“This was on the days that went smoothly. If they didn’t go smooth, which there was never an indicator for the “tornado” days, then insert a borage of insults toward me, verbal abuse, mental abuse and behind closed doors…sexual assault and rape.
Let me invite you in to one of the “not so smooth” days…”
I know that most of your must be thinking, “Are you kidding? That is on a GOOD day?! It gets worse?!” Sadly, the answer is yes. It gets much worse. Let me expose the psychology of this. If it doesn’t get worse, how can a victim be grateful for one of the “good” days? How can we normalize abuse if there is nothing worse to compare it to? How can we be grateful for just a black eye if we haven’t been to the hospital with broken bones and both eyes swelled shut? How can we be grateful for just having the kids in the house if they haven’t been removed at least once?
“Whenever I fought back and said “you’re just drunk, being mean” or “you saw me mopping the floor today when you came home during lunch”, he’d say “I never saw that, liar” or “what are you gonna do about it?”, “you think I’m being mean? Leave. No one will miss your trailer trash ass. No one will give a shit.”
Confusion and misdirection is another tool that abusers use to keep a victim in place. Nothing makes sense. Abusers are so good at taking what we know to be fact, throwing it in a blender, and pureeing reality until it doesn’t resemble anything a victim can recognize. There comes a barrage of tactics that attacks our “Hierarchy of Needs” (Maslow); challenging our perception (emotional safety), creating a sense of helplessness (physical safety), and devaluing (sense of belonging).
In theory to have a healthy sense of autonomy, there are some basic needs that need to be met; Food, Shelter, Physical Safety, Emotional Safety, Belonging, and Love. When these fundamental needs are attacked a co-dependency can form to have those needs met. For more information about this concept look up Abraham Maslow: Hierarchy of Needs.
“There were threats made to me that if I don’t shut my mouth, mind my P’s & Q’s, he’d call the base police and have me thrown off the base. WITHOUT MY PROPERTY, OR MY CATS. That “by the time I got proof anything was mine, he’d throw it all out and by the time I got the paperwork for my cats showing they’re mine…they’d be dead.”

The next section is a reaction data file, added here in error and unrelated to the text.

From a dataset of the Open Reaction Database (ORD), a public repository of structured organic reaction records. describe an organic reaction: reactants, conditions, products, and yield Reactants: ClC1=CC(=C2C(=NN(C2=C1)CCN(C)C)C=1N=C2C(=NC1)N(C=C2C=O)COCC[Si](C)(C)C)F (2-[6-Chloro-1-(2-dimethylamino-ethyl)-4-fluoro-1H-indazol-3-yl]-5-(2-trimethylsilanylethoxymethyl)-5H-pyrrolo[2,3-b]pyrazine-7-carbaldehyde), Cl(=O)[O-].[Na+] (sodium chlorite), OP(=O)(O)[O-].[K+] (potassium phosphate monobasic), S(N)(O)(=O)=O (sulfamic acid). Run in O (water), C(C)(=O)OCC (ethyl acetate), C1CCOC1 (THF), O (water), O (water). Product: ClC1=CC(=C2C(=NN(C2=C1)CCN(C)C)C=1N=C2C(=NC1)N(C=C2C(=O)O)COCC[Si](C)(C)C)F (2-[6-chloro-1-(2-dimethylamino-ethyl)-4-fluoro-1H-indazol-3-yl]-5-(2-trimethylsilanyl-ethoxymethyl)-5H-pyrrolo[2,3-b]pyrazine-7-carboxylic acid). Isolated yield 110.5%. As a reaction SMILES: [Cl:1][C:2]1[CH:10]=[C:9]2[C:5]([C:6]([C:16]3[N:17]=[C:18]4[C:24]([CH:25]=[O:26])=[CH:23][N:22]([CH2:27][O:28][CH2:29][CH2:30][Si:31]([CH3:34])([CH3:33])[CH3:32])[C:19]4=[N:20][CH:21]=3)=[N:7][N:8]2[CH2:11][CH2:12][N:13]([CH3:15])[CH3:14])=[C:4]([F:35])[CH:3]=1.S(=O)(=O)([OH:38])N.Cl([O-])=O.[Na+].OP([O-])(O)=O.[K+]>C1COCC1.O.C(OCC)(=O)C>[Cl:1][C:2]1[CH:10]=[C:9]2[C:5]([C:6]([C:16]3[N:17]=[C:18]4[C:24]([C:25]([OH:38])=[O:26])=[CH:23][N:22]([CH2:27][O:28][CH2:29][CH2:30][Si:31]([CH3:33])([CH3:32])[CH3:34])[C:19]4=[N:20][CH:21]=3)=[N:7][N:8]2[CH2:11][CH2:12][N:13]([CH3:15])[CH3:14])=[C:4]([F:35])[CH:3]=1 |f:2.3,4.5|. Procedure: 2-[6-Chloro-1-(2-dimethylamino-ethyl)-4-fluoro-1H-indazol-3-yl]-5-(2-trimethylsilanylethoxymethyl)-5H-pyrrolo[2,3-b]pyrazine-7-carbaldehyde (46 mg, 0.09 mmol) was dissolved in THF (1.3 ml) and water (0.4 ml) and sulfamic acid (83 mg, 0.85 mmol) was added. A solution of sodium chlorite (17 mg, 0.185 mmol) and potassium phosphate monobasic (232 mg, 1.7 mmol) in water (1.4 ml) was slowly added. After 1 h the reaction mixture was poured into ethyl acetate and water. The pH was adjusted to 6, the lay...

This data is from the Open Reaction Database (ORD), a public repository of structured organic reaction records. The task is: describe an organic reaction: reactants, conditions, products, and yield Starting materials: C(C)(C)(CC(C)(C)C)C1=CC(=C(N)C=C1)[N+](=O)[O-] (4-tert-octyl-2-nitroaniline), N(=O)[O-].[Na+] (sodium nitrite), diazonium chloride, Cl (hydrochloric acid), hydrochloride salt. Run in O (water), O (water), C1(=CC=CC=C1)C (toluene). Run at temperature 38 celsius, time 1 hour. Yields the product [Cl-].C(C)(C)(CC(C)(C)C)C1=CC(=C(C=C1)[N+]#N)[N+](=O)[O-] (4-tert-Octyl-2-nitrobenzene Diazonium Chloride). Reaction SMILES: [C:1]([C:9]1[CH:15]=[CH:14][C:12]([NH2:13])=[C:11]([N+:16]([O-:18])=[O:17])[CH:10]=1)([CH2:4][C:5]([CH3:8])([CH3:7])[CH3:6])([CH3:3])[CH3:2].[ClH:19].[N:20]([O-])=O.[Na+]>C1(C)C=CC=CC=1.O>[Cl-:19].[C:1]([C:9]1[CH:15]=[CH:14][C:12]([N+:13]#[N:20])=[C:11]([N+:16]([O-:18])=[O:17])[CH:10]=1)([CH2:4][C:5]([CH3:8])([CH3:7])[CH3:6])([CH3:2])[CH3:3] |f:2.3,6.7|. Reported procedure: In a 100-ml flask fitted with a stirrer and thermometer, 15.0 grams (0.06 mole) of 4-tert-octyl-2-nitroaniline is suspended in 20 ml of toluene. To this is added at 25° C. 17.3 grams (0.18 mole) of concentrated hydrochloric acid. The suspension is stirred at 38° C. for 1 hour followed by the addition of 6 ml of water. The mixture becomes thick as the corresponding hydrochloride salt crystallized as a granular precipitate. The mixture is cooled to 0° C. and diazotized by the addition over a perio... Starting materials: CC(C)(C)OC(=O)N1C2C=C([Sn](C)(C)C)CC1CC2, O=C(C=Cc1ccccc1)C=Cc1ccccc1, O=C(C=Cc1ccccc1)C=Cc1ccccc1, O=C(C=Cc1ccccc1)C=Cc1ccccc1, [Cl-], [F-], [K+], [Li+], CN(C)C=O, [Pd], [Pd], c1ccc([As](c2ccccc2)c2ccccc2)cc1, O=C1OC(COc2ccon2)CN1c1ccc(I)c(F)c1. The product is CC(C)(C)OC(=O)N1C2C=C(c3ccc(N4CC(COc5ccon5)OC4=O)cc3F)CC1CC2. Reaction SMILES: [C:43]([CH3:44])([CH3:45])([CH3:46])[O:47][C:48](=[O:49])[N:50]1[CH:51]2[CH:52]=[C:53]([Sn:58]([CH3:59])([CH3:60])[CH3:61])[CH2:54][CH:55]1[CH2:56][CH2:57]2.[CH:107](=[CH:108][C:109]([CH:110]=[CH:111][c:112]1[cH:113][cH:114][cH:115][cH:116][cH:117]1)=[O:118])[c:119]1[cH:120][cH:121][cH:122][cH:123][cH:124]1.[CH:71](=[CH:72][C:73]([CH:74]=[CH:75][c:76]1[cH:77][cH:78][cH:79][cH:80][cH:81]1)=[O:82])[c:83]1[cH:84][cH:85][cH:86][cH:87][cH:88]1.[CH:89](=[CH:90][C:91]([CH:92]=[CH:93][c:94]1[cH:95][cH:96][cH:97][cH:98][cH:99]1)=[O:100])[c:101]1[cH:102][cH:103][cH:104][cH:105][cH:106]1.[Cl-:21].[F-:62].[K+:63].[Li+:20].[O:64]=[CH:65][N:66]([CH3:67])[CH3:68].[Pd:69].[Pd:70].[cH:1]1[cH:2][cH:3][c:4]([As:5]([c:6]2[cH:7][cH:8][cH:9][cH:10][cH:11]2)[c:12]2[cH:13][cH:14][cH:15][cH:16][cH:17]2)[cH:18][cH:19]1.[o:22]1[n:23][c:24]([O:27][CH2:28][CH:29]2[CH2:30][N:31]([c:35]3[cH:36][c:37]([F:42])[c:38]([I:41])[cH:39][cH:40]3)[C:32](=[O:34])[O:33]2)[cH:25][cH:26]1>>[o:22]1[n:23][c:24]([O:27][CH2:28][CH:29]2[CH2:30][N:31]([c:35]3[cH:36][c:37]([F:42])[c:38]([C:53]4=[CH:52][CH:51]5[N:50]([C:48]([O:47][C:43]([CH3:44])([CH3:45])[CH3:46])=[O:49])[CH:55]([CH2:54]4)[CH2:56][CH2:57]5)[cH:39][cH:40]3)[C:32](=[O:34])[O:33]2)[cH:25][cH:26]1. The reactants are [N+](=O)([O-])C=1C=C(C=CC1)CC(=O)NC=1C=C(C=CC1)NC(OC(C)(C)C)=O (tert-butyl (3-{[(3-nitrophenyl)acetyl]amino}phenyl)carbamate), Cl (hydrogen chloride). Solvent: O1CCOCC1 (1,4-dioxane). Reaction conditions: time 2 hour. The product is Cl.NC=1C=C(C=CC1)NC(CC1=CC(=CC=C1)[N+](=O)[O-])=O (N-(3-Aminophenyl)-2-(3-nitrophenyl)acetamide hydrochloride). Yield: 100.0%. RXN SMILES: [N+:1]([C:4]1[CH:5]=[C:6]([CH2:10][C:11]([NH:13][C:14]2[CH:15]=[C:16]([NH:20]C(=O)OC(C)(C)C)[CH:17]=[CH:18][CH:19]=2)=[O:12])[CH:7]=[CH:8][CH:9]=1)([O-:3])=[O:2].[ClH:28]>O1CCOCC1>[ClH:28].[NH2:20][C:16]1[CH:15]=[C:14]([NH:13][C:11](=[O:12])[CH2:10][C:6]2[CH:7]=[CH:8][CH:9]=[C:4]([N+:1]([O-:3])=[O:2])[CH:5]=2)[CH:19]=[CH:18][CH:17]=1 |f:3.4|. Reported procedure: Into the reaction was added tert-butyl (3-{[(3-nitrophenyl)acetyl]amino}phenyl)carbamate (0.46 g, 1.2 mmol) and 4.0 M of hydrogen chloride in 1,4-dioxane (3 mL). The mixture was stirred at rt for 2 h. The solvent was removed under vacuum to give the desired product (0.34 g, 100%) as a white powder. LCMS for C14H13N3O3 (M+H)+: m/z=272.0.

I was officially a “hostage.”
I was stuck. Saw no way out. I never knew when he’d be home during lunch, so I couldn’t pack my things. It was a 2 trip deal back to my father’s. He’d catch me. He also had friends watching me. He knew when I went to the store. When I went outside to water the lawn, or get something from my truck. He was right, I was useless at this point.”
So often people say and think, “Just leave! Your life is more important than any of that!” On the one hand IT IS THAT SIMPLE. Ultimately, that is the choice that many of us make. However, in all fairness, it is an excruciatingly difficult choice to make and as many have witnessed, the very last resort. Mr. Smith has ferreted out all of Jenn’s vulnerabilities, values, and beliefs attacking them all to hold her hostage. Her cats are like children to her and she wants to protect them like a mother. Jenn is not a material person by any means, but what she does own holds great sentimental value. I think most of us can appreciate how reverse psychology works. When challenged that she was “less than”, Jenn dug her heels in to prove that it wasn’t true. Any one of these barriers can be difficult to break through, they can feel impossible to navigate when they come in combination.
“People just loved him to death. Thought he was the Ruler De Supreme. They worshipped all that was him. Anything he said was Law of God to them. No one saw what I saw. No one would hear me, they’d run straight to him. I was alone.”
Isolation. A big player in creating co-dependency is isolating a victim so they feel powerless to leave. This is particularly difficult when the facade of being a model citizen is put into play. Not only is the victim isolated, they start to question their own sanity. With so many people telling the victim what a great person the abuser is the victim has to start wondering if maybe they have misunderstood events, perhaps the abuser isn’t being abusive after all, and then the victim starts to wonder if it is possible that he or she isn’t crazy like the abuser has been telling them. In short, hostages of Domestic Abuse and Violence can either feel hopelessly trapped or can develop a form of Stockholm Syndrome in order to survive.